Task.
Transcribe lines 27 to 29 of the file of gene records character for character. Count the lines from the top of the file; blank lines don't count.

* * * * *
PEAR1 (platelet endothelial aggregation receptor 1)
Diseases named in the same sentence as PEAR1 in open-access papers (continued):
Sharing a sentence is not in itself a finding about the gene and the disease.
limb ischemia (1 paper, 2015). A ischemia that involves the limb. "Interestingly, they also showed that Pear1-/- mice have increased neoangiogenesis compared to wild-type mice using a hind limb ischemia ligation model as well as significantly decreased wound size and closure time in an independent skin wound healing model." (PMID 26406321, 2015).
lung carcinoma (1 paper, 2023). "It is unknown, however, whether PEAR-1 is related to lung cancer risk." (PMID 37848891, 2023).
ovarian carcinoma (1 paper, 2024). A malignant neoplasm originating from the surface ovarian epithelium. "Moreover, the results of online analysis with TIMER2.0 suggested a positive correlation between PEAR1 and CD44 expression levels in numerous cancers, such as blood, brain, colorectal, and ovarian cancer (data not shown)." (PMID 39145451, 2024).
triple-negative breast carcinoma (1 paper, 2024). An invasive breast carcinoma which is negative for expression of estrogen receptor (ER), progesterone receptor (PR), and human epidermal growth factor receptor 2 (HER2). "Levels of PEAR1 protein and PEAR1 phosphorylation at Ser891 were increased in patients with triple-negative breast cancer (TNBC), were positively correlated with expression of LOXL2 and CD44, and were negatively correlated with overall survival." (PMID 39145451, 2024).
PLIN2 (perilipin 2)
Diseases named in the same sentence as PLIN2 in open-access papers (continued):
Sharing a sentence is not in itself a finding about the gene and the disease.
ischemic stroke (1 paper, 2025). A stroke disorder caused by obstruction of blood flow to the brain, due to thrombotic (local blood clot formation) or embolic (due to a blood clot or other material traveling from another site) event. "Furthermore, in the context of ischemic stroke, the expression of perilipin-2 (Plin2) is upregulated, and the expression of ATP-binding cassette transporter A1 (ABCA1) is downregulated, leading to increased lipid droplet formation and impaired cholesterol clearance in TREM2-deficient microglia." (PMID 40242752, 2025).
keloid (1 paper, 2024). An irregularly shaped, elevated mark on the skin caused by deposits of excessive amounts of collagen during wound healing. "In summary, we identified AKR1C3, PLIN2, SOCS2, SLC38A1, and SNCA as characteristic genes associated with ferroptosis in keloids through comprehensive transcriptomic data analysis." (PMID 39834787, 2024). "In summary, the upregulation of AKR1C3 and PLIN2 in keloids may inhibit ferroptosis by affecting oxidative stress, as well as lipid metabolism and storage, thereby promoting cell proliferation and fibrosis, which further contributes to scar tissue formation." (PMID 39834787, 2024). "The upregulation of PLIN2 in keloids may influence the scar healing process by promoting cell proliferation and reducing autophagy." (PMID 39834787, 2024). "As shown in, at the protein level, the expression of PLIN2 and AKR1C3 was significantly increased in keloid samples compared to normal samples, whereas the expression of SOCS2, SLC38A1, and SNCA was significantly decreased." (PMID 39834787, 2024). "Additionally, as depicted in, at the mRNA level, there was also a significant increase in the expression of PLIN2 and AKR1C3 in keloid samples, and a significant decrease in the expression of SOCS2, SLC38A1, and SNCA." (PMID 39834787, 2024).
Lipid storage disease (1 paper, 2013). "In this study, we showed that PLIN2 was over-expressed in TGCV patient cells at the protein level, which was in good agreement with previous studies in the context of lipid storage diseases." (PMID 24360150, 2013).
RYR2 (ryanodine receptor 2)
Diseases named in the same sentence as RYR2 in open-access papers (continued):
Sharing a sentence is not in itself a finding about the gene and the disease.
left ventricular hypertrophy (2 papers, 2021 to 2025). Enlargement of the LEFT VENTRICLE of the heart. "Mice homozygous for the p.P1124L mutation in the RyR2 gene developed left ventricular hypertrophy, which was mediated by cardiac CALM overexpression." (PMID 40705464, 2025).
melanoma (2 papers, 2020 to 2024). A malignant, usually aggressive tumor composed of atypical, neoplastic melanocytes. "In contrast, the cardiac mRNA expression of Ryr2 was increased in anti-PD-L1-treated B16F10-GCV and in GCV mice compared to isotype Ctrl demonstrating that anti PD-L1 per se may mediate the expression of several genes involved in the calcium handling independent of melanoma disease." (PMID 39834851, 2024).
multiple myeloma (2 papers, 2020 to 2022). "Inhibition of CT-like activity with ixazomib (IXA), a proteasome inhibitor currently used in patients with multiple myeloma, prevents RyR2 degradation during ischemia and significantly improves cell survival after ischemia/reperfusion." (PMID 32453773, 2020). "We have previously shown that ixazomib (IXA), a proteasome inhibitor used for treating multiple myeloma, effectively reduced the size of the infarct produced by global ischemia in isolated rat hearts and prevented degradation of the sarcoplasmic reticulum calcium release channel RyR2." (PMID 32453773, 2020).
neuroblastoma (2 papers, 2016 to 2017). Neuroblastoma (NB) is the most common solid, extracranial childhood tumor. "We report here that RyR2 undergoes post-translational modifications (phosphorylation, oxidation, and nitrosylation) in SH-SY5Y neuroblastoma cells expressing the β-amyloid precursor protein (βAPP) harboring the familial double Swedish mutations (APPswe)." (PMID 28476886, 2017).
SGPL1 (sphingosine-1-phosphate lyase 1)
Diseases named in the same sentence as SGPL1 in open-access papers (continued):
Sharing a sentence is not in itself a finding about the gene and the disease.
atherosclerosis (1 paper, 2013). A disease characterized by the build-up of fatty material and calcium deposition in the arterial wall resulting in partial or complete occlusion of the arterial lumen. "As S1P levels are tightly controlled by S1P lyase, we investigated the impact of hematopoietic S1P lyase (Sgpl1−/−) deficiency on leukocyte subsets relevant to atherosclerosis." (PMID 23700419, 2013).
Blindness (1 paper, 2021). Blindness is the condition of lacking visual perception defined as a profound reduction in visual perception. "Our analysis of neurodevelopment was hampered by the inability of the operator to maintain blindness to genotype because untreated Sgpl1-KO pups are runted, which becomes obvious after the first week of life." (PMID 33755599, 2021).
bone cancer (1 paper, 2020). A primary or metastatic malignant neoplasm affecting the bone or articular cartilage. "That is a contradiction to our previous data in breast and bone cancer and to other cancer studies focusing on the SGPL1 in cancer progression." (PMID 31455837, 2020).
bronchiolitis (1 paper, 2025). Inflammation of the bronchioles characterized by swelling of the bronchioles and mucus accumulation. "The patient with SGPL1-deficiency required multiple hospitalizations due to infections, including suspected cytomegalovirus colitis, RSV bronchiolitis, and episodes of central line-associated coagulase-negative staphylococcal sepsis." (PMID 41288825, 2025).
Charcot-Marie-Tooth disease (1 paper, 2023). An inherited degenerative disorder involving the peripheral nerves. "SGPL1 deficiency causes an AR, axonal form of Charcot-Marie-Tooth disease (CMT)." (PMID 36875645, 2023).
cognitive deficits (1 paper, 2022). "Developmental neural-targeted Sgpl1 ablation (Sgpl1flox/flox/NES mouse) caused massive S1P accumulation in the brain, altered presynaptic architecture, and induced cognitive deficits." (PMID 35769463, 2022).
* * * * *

bronchiolitis (1 paper, 2025). Inflammation of the bronchioles characterized by swelling of the bronchioles and mucus accumulation. "The patient with SGPL1-deficiency required multiple hospitalizations due to infections, including suspected cytomegalovirus colitis, RSV bronchiolitis, and episodes of central line-associated coagulase-negative staphylococcal sepsis." (PMID 41288825, 2025).
Charcot-Marie-Tooth disease (1 paper, 2023). An inherited degenerative disorder involving the peripheral nerves. "SGPL1 deficiency causes an AR, axonal form of Charcot-Marie-Tooth disease (CMT)." (PMID 36875645, 2023).
cognitive deficits (1 paper, 2022). "Developmental neural-targeted Sgpl1 ablation (Sgpl1flox/flox/NES mouse) caused massive S1P accumulation in the brain, altered presynaptic architecture, and induced cognitive deficits." (PMID 35769463, 2022).